Game Resident Evil 3 Remake
Platforms PC, PS4, Xbox One
Release April 3 2020
September 28, the day that Racoon City became as close of an approximation to hell on earth as you're ever likely to see. Infected stalk the streets freely, the decaying remnants of a populous drawn to what little remains of the living. Fresh horrors lurk in every street and shadow, but the real terror out there makes no attempt to conceal itself. Every step forward – closer to answers, to an escape – brings you closer to the true tyrant that haunts Racoon City. Nemesis is out there, a looming presence driven by the singular desire to quash what little remains of the S.T.A.R.S. operating force following the incident at Spencer Mansion two months before. We've done this once before and, come April 3, 2020, we will do it all over again in Resident Evil 3 Remake (opens in new tab).
The reconstruction of Resident Evil 2 was a success for Capcom. The studio was able to take one of the defining games of 1998 and make it feel relevant again for 2019 – a relic once relegated to the annals of history reanimated to scare the living shit out of old and new audiences alike. Resident Evil 3 Remake, then, presents an interesting opportunity, not only for Capcom to give an oft-forgotten classic of '99 another chance at life, but to give us the opportunity to view Resident Evil's original turn towards action from a new perspective.
Escape from Raccoon City
Resident Evil 3: Nemesis always existed in this strange space. Its underlying formula was a sophisticated evolution of the games that preceded it, with its heightened pace and reactive artificial intelligence working to bring a palpable sense of tension to Jill Valentine's (already) miserable staycation in Racoon City. The addition of a 180-degree turn and dedicated dodge button worked to alleviate many of the frustrations that came to define Resident Evil's earliest incarnations, although the otherwise archaic tank controls, fixed-camera, and hardware limitations of the era actively worked against the development team's best intentions. As a result, it never received the praise of its contemporaries, caught between Resident Evil's legacy as a survival horror titan and Capcom's desire to give the series a shot of adrenaline.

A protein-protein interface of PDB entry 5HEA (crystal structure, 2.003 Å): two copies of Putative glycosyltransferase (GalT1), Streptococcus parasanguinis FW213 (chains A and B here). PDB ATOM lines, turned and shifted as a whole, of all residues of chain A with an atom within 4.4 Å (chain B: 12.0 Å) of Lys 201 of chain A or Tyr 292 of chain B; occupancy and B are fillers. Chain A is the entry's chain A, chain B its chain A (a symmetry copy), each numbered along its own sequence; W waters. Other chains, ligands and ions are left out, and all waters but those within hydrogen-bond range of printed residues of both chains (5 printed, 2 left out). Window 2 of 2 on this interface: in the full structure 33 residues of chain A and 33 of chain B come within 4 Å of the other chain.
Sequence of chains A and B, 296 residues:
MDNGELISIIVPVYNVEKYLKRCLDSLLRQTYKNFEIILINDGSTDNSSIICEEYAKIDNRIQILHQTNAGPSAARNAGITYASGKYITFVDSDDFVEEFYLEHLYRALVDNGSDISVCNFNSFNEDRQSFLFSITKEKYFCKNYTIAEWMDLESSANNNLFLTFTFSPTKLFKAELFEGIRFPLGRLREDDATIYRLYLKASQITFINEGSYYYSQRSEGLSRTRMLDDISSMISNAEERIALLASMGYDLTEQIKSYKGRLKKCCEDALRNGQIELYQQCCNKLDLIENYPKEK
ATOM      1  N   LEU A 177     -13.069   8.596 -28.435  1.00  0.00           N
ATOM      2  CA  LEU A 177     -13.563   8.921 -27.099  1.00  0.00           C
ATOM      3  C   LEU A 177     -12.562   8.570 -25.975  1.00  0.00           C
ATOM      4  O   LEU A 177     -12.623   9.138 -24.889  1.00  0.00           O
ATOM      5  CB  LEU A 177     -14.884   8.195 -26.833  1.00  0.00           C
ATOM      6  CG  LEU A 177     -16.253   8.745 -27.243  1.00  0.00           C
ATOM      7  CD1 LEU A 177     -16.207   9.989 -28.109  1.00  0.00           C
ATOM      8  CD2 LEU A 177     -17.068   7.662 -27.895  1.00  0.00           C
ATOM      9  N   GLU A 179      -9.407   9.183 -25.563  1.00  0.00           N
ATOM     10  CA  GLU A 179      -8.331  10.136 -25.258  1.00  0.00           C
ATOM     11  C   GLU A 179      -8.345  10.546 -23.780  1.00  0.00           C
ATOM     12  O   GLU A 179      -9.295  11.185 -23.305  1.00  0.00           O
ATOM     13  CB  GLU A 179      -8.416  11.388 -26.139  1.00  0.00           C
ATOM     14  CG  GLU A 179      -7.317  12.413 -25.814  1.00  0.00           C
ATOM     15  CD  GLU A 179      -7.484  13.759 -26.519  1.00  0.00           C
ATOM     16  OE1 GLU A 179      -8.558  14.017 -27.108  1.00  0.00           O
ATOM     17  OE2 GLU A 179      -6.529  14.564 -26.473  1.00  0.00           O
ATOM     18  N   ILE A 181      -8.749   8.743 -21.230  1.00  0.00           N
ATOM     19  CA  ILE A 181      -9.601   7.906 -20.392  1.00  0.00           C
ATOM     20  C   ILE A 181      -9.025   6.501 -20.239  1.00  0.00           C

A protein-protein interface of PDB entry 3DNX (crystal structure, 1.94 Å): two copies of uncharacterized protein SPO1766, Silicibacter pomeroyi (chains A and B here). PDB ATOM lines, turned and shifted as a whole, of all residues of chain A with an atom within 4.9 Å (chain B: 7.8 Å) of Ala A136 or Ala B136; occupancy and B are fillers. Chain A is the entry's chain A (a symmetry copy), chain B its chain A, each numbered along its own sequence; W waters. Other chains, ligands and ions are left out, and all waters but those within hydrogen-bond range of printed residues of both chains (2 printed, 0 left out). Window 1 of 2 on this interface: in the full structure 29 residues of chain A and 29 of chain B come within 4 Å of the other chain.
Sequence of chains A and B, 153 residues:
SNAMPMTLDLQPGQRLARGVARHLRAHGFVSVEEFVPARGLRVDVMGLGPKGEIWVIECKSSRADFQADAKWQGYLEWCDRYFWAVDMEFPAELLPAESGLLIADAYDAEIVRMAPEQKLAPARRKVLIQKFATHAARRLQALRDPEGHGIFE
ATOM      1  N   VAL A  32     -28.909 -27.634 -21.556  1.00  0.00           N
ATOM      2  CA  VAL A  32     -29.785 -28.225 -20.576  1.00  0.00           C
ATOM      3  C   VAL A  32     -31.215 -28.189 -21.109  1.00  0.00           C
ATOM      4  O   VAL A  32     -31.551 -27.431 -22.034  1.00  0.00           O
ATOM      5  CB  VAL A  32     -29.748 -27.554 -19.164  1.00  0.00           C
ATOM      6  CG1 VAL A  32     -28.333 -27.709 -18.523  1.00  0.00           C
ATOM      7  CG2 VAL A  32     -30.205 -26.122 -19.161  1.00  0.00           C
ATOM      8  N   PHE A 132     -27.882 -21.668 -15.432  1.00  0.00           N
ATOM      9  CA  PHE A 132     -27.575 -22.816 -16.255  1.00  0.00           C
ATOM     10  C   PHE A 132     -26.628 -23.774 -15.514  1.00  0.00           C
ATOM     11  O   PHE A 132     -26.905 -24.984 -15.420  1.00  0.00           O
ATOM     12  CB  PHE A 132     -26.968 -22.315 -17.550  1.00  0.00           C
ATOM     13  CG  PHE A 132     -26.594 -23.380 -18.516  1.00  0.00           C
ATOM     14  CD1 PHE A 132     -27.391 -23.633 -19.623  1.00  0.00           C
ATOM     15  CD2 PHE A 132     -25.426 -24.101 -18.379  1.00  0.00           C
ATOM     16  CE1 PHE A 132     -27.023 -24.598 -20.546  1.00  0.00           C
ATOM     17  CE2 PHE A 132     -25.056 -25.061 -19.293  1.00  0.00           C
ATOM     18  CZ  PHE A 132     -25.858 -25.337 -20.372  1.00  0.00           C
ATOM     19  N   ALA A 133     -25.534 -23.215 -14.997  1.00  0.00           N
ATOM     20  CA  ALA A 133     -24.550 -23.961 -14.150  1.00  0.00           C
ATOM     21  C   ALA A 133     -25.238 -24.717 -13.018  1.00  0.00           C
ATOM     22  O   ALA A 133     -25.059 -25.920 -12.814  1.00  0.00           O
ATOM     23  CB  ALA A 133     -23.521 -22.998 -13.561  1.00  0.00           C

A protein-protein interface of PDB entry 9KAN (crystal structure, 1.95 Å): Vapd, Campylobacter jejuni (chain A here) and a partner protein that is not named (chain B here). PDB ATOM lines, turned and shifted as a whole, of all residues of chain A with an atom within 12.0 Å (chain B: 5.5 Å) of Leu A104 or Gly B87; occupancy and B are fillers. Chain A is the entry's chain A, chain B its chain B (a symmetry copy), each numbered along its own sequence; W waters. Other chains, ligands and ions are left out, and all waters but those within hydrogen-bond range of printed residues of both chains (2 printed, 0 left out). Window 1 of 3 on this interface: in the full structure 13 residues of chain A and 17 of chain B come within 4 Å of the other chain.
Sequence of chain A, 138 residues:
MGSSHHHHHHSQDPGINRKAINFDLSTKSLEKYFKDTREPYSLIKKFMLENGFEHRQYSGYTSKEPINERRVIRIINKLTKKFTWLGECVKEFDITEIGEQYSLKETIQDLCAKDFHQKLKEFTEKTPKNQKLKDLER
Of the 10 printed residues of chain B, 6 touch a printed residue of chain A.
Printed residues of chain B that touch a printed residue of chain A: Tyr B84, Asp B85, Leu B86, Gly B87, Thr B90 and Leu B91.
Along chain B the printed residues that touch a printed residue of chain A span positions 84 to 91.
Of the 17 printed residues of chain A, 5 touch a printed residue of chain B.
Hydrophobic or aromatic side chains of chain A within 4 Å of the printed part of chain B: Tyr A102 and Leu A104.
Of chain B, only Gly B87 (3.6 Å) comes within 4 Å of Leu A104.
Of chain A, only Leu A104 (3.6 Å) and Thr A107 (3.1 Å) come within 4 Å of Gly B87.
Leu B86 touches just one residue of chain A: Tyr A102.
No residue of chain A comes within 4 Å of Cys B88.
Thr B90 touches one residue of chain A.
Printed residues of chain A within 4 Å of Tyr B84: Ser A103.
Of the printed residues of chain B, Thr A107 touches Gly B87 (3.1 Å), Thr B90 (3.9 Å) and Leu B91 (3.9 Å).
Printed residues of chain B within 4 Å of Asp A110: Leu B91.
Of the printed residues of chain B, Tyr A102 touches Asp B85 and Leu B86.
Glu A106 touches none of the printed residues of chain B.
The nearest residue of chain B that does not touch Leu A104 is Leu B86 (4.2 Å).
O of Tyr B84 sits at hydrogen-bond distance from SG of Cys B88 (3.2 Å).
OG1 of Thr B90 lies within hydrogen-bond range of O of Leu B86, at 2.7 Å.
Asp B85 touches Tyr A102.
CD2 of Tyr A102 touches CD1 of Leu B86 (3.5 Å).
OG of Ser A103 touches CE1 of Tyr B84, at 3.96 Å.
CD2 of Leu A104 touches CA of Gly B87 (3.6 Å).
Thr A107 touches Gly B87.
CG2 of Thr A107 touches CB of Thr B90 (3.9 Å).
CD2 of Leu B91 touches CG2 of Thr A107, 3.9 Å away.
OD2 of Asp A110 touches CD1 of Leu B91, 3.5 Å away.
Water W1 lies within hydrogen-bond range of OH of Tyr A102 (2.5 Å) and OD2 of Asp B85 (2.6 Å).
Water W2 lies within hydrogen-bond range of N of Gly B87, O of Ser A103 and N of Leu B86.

"There were things that we wanted to do in the original but couldn't," Resident Evil 3 Remake producer Peter Fabiano tells me. "[But] with the advancements in technology, and by utilizing the RE Engine, we were able to take the original and reimagine it with current graphics and modernized gameplay. That meant we needed to be able to drive our creative vision while keeping true to the source material."
To achieve this, Capcom is tearing the original down to its barest foundations, constructing something anew out of the rubble. Resident Evil 3 Remake can be best described as a rough approximation of what existed before, rather than a total restoration. Designed in such a way that it can still trigger a nostalgia-induced dopamine hit for those of you old enough to remember the warming embrace of the PlayStation startup sound, but fresh enough to still feel like a contemporary, consolidated action-horror hybrid.